This Week in Science

In a paper published online in advance in Science this week, investigators at Harvard Medical School and their colleagues show that the "phosphorylation of histone H3 threonine-3 (H3T3ph) by Haspin is necessary for chromosomal passenger complex accumulation at centromeres, and that the CPC subunit Survivin binds directly to H3T3ph." They also show that a non-binding Survivin-D70A/D71A mutant "does not support centromeric CPC concentration, and both Haspin depletion and Survivin-D70A/D71A mutation diminish centromere localization of MCAK and mitotic checkpoint signaling in taxol." T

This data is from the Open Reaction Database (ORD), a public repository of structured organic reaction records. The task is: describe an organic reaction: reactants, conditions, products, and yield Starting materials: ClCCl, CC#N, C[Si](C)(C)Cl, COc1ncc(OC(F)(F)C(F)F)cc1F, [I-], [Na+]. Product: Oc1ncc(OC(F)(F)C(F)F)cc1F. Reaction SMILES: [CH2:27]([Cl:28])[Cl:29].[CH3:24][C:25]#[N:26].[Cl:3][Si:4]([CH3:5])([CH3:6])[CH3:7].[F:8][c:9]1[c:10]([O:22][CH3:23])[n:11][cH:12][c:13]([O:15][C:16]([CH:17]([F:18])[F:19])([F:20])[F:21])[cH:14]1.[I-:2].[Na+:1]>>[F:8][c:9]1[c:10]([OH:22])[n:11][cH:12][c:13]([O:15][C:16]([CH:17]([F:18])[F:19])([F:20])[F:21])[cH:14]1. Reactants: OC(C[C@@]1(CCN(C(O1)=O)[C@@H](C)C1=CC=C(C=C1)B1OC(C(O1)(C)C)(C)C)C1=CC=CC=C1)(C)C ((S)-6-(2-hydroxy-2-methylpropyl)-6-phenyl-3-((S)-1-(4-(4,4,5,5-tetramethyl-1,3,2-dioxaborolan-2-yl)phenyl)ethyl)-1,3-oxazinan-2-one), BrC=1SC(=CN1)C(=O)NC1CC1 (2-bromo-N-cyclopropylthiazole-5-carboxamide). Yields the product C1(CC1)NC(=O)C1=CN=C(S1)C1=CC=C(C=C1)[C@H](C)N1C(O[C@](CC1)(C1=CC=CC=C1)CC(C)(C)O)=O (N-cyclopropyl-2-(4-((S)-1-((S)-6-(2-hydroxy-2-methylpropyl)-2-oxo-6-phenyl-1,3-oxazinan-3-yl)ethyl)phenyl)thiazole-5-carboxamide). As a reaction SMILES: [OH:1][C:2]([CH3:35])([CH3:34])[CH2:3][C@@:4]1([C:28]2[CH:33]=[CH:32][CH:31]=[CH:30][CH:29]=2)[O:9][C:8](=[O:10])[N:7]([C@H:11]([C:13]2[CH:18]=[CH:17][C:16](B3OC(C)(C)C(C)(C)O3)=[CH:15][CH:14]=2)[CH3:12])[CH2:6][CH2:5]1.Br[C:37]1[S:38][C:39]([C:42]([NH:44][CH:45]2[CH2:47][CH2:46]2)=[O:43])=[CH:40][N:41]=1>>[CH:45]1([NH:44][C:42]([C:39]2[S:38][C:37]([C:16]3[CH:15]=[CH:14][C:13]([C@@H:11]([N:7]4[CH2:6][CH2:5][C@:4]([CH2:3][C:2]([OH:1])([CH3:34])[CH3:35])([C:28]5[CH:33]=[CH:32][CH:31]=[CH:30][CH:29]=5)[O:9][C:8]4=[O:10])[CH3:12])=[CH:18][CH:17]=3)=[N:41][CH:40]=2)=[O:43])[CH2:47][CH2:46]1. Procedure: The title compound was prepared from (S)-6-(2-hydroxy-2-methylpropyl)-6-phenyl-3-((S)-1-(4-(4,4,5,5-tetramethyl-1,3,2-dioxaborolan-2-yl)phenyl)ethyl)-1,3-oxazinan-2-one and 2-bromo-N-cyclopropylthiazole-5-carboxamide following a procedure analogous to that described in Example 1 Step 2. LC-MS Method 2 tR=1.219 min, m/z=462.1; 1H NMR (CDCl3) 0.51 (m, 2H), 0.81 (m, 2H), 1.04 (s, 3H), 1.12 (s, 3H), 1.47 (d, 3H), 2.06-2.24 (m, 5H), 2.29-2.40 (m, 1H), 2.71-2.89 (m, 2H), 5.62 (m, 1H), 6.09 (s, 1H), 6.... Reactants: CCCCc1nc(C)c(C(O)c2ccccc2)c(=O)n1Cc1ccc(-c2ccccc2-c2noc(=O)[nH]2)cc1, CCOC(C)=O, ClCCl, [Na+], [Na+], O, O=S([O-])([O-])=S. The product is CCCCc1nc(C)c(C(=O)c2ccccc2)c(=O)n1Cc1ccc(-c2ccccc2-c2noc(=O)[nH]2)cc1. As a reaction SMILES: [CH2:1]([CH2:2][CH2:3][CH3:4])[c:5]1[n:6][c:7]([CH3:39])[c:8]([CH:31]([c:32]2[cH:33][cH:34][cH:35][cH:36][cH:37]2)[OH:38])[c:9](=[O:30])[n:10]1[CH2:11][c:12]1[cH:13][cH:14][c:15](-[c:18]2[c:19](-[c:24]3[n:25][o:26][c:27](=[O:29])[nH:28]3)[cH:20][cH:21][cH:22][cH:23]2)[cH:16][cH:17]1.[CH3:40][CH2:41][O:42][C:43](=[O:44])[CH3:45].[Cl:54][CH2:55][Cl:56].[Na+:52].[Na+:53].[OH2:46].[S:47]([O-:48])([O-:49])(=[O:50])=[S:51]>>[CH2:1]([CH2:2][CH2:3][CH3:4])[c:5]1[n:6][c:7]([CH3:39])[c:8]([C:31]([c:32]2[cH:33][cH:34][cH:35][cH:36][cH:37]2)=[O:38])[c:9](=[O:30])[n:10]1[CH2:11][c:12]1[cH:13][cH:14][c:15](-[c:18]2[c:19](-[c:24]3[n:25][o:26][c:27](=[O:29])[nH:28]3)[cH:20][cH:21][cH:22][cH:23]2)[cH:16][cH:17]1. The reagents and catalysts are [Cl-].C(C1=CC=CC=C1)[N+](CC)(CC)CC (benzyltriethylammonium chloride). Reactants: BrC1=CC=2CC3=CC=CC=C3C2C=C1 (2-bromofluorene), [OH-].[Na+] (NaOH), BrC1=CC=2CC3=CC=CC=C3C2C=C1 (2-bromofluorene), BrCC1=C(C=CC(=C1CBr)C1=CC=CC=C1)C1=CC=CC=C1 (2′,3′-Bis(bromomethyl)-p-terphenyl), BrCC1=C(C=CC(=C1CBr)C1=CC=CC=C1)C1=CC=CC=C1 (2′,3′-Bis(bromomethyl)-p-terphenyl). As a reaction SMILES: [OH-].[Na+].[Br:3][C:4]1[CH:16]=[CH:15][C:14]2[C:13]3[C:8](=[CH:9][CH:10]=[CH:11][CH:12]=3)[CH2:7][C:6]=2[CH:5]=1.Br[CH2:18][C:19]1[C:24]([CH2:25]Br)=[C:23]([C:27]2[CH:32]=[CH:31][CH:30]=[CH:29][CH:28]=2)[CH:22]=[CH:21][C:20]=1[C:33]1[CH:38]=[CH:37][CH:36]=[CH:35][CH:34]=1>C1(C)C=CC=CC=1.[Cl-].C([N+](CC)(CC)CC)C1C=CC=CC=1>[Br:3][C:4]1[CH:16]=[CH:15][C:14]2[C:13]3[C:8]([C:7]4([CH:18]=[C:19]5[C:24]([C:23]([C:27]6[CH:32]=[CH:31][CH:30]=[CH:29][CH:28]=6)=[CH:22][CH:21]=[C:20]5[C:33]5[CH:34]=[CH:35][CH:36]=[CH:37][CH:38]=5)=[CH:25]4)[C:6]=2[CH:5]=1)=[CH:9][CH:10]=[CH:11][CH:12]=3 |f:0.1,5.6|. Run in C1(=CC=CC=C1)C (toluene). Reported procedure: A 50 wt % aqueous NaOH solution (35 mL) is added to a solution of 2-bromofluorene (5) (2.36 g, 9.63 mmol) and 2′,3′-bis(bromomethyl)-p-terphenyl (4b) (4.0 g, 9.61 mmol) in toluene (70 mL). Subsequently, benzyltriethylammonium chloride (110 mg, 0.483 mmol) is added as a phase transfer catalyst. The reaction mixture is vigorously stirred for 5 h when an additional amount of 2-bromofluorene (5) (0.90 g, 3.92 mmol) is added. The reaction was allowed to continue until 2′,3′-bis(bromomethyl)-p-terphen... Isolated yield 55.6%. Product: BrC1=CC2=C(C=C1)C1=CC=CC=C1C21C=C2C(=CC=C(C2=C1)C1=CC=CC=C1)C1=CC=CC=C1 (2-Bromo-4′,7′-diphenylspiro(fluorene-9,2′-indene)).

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In a survey, about half of Canadian government scientists say they still feel as though they cannot speak freely, ScienceInsider reports.

The Atlantic reports that biohacker Josiah Zayner regrets injecting himself with the CRISPR gene-editing tool on stage.

Clinicians in China are moving ahead with a number of CRISPR trials, NPR reports, as the US embarks on its first.

In Nature this week: genomic approaches applied to study Neolithic and Bronze Age Europeans, and more.